En Fri, 10 Jun 2011 07:30:28 -0300, Francesc Segura <(E-Mail Removed)>

escribió:

> Hello all, I'm new to this and I'm having problems on summing two

> values at python.

>

> I get the following error:

>

> Traceback (most recent call last):

> File "C:\edge-bc (2).py", line 168, in <module>

> if (costGG <= cost + T0):

> TypeError: unsupported operand type(s) for +: 'float' and 'tuple'
I see Tim Chase already told you about this error. Let me make a few

comments about the rest.

> try:

> import matplotlib.pyplot as plt

> except:

> raise
I guess the above try/except was left from some earlier debugging attempt

- such an except clause is useless, just omit it.

> T0 = 0.5

> RO = 0.99
Perhaps those names make sense in your problem at hand, but usually I try

to use more meaningful ones. 0 and O look very similar in some fonts.

> for i in range(len(edges)):

> total = 0

> cost = 0

> factor = 1

> liedges = list(edges[i])

> linode1 = list(liedges[0])

> linode2 = list(liedges[1])
list(something) creates a new list out of the elements from `something`.

You're just iterating here, so there is no need to duplicate those lists.

In addition, Python is not C: the `for` statement iterates over a

collection, you don't have to iterate over the indices and dereference

each item:

for liedges in edges:

linode1 = liedges[0]

linode2 = liedges[1]

> distance = (((linode2[0]-linode1[0])%N)^2)+(((linode2[1]-

> linode1[1])%N)^2)
That doesn't evaluate what you think it does. ^ is the "bitwise xor"

operator, and I bet you want **, the "power" operator.

> total = total + cost

> return(total)
return is not a function but a statement; those () are unnecesary and

confusing.

And I think you want to initialize total=0 *before* entering the loop;

also, initializing cost and factor is unnecesary.

> def costGeasy(G):

> bc = NX.edge_betweenness_centrality(G,normalized=True)

> total = 0

> for i in range(len(bc)):

> total=total+bc.values()[i]

>

> return (total)
bc = NX.edge_betweenness_centrality(G,normalized=True)

values = bc.values()

total = sum(values)

return total

==>

return sum(bc.values())

> pos={}

> for i in range(NODES):

> pos[nod[i]]=(nod[i][0]/(N*1.0),nod[i][1]/(N*1.0))
In Python version 2.x, 1/3 evals to 0, but that's a mistake; it is fixed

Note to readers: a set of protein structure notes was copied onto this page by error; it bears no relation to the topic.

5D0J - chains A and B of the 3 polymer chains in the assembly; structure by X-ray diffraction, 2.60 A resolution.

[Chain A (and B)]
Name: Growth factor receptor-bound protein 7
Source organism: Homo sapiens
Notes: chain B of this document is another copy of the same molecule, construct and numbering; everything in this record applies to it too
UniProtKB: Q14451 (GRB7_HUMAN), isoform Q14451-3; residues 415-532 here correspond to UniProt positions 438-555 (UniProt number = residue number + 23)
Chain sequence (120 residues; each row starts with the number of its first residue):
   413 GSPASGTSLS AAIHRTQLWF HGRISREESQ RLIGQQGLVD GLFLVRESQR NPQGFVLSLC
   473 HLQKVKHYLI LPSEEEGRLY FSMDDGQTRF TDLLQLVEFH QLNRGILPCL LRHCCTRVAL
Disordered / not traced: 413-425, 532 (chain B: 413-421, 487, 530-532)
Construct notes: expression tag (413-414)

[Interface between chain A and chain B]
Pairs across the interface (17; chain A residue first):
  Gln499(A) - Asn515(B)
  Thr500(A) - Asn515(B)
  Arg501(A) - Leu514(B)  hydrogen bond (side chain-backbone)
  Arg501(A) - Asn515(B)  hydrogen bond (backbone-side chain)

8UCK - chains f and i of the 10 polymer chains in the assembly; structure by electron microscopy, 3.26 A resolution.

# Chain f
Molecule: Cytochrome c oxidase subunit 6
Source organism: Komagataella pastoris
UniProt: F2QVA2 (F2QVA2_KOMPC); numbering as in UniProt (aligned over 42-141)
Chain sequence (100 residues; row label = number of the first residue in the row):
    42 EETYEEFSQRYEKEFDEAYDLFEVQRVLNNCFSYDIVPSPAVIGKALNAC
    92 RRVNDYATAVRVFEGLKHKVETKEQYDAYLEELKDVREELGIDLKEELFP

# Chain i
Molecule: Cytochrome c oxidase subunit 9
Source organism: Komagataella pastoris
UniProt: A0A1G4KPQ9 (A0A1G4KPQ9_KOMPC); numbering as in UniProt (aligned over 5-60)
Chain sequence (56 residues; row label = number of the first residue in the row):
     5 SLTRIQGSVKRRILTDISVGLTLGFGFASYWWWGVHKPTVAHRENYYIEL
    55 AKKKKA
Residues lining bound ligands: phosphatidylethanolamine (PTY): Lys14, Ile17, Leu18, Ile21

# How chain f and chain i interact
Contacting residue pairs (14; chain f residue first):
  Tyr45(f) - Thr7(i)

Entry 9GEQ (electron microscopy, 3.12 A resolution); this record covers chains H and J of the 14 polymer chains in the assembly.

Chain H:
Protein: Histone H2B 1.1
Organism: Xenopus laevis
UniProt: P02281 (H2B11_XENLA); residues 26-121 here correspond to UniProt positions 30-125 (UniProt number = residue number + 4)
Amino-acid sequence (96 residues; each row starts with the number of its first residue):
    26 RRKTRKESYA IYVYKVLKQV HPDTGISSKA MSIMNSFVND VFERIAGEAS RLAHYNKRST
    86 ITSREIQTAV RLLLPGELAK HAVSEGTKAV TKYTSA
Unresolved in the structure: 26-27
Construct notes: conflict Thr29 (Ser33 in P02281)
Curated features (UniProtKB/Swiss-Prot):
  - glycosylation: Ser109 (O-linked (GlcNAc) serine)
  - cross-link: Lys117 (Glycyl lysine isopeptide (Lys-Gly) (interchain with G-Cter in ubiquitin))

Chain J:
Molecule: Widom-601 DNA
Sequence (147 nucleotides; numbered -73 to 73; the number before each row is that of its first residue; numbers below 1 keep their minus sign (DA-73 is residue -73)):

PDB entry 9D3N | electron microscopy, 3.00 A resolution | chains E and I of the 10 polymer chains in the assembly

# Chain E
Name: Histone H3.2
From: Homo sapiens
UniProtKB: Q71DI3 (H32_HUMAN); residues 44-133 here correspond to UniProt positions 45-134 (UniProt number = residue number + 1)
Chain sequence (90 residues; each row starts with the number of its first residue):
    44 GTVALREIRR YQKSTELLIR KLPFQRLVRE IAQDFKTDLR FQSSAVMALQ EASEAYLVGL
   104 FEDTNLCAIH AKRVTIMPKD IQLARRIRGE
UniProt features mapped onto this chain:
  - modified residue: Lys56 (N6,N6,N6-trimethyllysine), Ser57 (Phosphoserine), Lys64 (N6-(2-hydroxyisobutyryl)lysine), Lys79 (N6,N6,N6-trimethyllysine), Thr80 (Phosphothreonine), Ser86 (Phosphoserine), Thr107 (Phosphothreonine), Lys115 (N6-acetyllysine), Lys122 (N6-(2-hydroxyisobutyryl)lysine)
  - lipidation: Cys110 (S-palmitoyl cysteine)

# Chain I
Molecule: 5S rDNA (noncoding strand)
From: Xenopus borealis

in the 3.x version. If you put this line at the top of your script:

from __future__ import division

then 1/3 returns 0.3333...

When you actually want integer division, use //, like 1//3

So we can rewrite the above as:

from __future__ import division

....

for node in nod:

pos[node] = (node[0] / N, node[1] / N)

Another way, not relying on true division:

divisor = float(N)

for node in nod:

pos[node] = (node[0] / divisor, node[1] / divisor)

or even:

pos = dict((node, (node[0] / divisor, node[1] / divisor)) for node in nod)

> for y in range(NK):

> for x in range(ITERATIONS):

> cost = costG(G)

> if (cost < (best_cost)):

> best_graph = G

> best_cost = cost

> GG = G
Again, I think this doesn't do what you think it does. GG = G means "let's

use the name GG for the object currently known as G". GG is not a "copy"

of G, just a different name for the very same object. Later operations

like GG.remove_edge(...) modify the object - and you'll see the changes in

G, and in best_graph, because those names all refer to the same object.

I think you'll benefit from reading this:

http://effbot.org/zone/python-objects.htm

> a = random.randint(0,NODES-1)

> b = random.randint(0,NODES-1)

> adj=G.adjacency_list()

> while ((nod[b] in adj[a]) or (b == a)):

> a = random.randint(0,NODES-1)

> b = random.randint(0,NODES-1)

> GG.add_edge(nod[a],nod[b])
As above, I'd avoid using indexes, take two random nodes using

random.sample instead, and avoid adjacency_list():

while True:

a, b = random.sample(nod, 2)

if b not in G[a]:

break

GG.add_edge(a, b)

(mmm, I'm unsure of the adjacency test, I've used networkx some time ago

but I don't have it available right now)

--

Gabriel Genellina